3D printed tissues and organs have shown real potential in addressing shortages of available donor tissue for people in need of transplants, but having them take root and survive after implantation has proven difficult to achieve.
In a positive move for the technology, researchers have used with a newly-developed 3D printer to produce human-scale muscle structures that matured into functional tissue after being implanted into animals.
Researchers have been exploring bioprinting as a means of replacing damaged tissue for several years now. The difficulty in replicating the complexities of human tissue has proven no simple undertaking, however, with scientists testing the waters with specialized bio-inks and various purpose-built printers in an effort to produce usable, engineered tissue.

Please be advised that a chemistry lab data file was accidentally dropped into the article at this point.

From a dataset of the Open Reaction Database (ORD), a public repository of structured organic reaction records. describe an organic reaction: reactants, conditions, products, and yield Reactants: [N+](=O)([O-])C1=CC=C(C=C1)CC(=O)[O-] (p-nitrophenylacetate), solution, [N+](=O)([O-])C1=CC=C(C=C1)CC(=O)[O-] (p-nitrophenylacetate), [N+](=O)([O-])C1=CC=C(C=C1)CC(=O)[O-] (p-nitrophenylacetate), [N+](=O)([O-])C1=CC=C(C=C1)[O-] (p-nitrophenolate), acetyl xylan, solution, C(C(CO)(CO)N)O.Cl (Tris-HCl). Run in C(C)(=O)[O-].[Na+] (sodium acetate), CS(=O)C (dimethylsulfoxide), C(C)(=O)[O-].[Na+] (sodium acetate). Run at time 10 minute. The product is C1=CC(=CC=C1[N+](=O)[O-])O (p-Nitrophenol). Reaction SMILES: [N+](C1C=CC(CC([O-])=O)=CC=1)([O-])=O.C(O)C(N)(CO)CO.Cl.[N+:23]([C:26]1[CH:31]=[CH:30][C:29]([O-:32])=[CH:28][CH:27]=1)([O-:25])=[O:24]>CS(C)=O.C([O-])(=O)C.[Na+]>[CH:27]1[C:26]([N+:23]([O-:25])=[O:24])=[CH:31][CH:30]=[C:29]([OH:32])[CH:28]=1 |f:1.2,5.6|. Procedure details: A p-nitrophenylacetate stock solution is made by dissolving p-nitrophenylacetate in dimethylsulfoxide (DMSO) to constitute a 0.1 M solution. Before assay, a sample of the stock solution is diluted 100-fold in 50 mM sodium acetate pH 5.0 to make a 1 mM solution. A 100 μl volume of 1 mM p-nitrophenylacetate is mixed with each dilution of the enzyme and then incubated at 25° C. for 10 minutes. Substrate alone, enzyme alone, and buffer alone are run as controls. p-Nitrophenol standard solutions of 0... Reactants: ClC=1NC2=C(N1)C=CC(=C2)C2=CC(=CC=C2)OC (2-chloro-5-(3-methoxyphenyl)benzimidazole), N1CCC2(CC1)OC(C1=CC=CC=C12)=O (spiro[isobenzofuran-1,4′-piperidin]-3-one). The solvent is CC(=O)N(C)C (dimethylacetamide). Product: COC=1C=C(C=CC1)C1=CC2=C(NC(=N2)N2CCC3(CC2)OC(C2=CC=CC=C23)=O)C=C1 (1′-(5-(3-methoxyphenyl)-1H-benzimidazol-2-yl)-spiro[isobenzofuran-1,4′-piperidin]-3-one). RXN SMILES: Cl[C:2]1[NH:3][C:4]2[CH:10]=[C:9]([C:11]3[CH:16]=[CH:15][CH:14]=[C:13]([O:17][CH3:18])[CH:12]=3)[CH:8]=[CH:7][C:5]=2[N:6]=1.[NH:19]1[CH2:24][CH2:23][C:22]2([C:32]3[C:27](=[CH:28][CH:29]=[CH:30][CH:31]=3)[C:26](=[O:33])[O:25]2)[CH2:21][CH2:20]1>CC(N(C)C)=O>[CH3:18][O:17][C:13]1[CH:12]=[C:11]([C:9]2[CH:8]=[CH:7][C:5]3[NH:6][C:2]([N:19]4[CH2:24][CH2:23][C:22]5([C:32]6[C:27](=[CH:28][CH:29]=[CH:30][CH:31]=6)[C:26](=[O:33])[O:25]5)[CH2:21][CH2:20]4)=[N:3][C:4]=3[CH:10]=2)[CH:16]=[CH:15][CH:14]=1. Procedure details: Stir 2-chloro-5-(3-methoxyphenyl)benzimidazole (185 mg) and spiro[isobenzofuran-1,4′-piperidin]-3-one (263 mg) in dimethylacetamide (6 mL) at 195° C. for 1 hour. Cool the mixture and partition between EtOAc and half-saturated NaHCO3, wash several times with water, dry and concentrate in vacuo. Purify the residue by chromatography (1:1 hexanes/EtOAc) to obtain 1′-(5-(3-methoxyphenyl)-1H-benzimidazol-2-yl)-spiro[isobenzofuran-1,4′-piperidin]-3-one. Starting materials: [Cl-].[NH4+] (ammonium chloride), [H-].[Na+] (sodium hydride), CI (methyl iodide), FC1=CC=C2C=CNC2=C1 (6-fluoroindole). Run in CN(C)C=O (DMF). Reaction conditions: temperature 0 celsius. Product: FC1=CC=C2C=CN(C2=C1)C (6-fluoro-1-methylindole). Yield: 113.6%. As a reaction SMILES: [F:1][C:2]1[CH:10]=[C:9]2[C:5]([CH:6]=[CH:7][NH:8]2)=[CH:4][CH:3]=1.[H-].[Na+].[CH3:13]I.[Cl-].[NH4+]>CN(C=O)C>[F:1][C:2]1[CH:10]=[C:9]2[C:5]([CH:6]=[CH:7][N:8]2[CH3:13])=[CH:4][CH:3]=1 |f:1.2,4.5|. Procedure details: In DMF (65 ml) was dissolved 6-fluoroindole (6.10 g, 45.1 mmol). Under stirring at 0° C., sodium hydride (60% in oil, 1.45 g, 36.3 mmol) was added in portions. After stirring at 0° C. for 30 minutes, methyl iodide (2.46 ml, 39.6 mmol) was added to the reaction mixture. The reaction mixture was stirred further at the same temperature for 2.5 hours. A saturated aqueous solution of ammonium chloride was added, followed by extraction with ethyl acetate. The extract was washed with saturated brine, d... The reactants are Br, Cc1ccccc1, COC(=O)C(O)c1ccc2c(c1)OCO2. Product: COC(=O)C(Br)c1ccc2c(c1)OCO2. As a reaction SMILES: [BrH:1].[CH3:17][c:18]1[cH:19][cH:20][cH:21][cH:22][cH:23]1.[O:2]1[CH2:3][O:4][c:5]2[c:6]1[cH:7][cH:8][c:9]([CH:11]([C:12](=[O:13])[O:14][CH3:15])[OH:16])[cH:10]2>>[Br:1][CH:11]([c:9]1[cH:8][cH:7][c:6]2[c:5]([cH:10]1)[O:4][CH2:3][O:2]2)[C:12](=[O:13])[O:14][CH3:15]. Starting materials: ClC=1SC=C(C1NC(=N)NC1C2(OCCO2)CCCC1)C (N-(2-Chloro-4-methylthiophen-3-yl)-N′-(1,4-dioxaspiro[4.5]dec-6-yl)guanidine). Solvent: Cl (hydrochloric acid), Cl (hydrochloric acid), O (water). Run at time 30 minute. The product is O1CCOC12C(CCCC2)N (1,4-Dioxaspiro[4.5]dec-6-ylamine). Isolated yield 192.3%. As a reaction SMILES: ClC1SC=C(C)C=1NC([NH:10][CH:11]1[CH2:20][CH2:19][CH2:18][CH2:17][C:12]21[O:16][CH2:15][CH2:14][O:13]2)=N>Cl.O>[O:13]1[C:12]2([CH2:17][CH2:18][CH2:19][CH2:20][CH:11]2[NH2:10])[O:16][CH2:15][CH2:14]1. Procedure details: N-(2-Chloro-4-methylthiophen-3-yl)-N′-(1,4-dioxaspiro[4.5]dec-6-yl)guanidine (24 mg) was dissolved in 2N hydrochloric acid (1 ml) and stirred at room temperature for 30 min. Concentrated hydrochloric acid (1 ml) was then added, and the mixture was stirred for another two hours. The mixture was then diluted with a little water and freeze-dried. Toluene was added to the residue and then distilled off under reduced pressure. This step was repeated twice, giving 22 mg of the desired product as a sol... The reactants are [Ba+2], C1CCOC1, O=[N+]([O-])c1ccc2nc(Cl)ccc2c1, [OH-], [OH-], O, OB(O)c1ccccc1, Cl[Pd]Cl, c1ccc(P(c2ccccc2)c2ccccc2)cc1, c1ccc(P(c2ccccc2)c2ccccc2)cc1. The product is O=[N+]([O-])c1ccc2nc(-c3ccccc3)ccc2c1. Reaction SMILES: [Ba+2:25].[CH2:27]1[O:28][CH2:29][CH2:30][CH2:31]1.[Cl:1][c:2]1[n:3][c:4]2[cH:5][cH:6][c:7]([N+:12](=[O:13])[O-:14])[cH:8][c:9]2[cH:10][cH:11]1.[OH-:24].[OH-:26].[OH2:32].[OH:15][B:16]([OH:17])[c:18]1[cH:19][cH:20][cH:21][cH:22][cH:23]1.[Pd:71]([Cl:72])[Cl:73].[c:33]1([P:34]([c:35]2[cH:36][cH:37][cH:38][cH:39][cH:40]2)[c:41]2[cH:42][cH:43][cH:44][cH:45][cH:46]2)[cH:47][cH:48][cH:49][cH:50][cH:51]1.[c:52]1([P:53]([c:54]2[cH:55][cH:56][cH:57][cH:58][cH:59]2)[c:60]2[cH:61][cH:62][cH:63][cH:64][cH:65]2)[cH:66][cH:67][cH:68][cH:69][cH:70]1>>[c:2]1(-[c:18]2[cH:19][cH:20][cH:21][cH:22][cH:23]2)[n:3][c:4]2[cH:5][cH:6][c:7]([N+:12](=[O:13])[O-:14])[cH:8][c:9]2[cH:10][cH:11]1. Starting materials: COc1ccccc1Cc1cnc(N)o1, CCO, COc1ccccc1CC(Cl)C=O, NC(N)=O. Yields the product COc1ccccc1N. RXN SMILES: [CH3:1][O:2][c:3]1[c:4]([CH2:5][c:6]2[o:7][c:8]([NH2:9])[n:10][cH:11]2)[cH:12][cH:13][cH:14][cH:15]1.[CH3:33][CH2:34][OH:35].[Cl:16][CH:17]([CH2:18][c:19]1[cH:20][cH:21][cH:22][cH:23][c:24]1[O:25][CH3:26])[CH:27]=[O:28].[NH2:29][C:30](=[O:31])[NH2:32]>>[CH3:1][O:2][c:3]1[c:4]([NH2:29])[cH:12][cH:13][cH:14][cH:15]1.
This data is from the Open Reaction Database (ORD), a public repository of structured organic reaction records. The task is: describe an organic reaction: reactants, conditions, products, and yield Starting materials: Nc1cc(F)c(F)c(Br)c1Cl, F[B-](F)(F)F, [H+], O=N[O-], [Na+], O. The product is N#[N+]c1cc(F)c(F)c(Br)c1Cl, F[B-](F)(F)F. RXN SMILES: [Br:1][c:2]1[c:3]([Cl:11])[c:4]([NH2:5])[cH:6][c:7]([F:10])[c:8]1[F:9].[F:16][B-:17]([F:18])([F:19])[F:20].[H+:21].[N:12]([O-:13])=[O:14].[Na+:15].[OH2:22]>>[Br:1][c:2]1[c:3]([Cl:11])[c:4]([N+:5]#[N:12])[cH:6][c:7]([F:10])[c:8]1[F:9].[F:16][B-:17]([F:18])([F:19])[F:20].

Researchers at Wake Forest Baptist Medical Center have taken this latter path to engineering structures of adequate size and strength to implant in the human body. More than a decade in the making, the team’s Integrated Tissue and Organ Printing System (ITOP) is claimed to overcome the limitations of previous bioprinting approaches. It spouts water-based gels that contain the cells, along with biodegradable polymers arranged in a latticed pattern and a temporary outer structure.